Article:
Maryland soon will become the first state in the nation to implement a tax on digital advertising.
The Democrat-controlled state Senate voted 29-17 on Friday to override Republican Gov. Larry Hogan’s veto of the legislation.
Under the new law, certain companies will be required to pay a 2.5% to 10% tax on revenue from digital advertising services in the state, based on the company’s global annual gross revenue.
The tax will apply to companies that make at least $100 million in global revenue and at least $1 million in digital ad revenue in Maryland.
The Maryland Department of Legislative Services projects the tax could bring in up to $250 million, which will be used to help fund a multibillion-dollar public education overhaul plan. The Senate voted earlier Friday to override the governor’s veto of the education legislation.
House Majority Leader Eric Luedtke, Montgomery County Democrat, sponsored the ad tax bill and told The Washington Times on Thursday that it is aimed at Big Tech companies. The House passed the measure in an 88-48 vote that day.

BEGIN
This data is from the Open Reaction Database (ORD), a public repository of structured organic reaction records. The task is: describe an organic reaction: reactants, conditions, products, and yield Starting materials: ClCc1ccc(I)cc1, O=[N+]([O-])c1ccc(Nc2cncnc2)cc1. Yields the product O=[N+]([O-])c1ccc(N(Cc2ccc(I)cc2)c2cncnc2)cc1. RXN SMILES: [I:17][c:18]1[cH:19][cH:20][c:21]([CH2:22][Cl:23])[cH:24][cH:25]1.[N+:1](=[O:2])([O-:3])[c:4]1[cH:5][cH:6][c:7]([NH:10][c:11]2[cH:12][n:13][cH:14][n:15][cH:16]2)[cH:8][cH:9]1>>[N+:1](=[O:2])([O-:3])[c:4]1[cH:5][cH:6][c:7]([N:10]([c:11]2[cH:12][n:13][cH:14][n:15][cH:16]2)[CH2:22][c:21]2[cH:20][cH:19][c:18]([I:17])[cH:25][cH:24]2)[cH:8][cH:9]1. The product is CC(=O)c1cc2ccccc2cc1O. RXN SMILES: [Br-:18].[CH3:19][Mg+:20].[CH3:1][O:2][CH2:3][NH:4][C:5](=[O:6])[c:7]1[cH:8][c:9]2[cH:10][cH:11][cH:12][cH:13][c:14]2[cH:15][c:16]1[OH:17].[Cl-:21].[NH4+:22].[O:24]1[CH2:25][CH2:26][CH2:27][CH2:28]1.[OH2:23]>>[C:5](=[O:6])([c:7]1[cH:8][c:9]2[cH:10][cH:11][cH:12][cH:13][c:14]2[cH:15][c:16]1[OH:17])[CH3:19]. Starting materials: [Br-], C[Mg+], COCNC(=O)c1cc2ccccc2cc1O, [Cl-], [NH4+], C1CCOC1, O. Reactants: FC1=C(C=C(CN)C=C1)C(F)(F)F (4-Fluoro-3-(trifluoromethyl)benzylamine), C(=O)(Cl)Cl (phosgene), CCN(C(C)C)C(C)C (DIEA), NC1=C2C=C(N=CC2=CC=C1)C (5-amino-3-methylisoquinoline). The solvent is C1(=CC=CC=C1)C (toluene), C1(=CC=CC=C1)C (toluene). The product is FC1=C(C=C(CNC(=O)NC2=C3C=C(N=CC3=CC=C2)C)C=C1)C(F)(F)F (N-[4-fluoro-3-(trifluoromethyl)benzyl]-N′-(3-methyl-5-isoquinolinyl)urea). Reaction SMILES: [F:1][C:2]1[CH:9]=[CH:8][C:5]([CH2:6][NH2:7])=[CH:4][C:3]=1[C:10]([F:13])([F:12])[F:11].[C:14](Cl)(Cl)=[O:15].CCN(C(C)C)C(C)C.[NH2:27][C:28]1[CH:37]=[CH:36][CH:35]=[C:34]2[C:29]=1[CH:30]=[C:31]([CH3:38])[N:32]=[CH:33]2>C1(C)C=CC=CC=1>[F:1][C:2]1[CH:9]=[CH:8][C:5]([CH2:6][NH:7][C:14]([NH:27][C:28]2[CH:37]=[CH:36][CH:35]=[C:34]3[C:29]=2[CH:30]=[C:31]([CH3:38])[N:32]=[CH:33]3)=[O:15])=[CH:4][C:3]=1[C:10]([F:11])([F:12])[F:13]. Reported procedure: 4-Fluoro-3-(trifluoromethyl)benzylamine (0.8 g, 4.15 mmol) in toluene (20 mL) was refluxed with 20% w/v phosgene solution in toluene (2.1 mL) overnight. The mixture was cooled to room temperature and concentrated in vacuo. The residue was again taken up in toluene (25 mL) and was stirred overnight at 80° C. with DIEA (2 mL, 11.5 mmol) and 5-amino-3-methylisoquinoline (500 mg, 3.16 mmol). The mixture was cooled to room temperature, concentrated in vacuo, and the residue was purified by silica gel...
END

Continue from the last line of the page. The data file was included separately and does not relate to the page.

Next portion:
Mr. Luedtke and Senate President Bill Ferguson, Baltimore Democrat, cross-filed two bills last week that would add exemptions and restrictions to the tax.
The measures would exempt select broadcast and news media organizations from the tax and ban companies from passing the cost of the tax on to customers through a separate fee, surcharge or line-item. Committee hearings on the proposals are scheduled for this month.
Opponents of the bill say companies could circumvent the proposed safeguards by raising their overall advertising costs. They also say the tax comes at a time when businesses are struggling because of the coronavirus pandemic and could drive them out of the state.
Other states that have tried to adopt similar digital ad taxes have faced constitutional roadblocks. According to Forbes, the bill may violate the foreign commerce clause against enforcing a tax on international businesses, as well as First Amendment guarantees against targeting industry-specific media.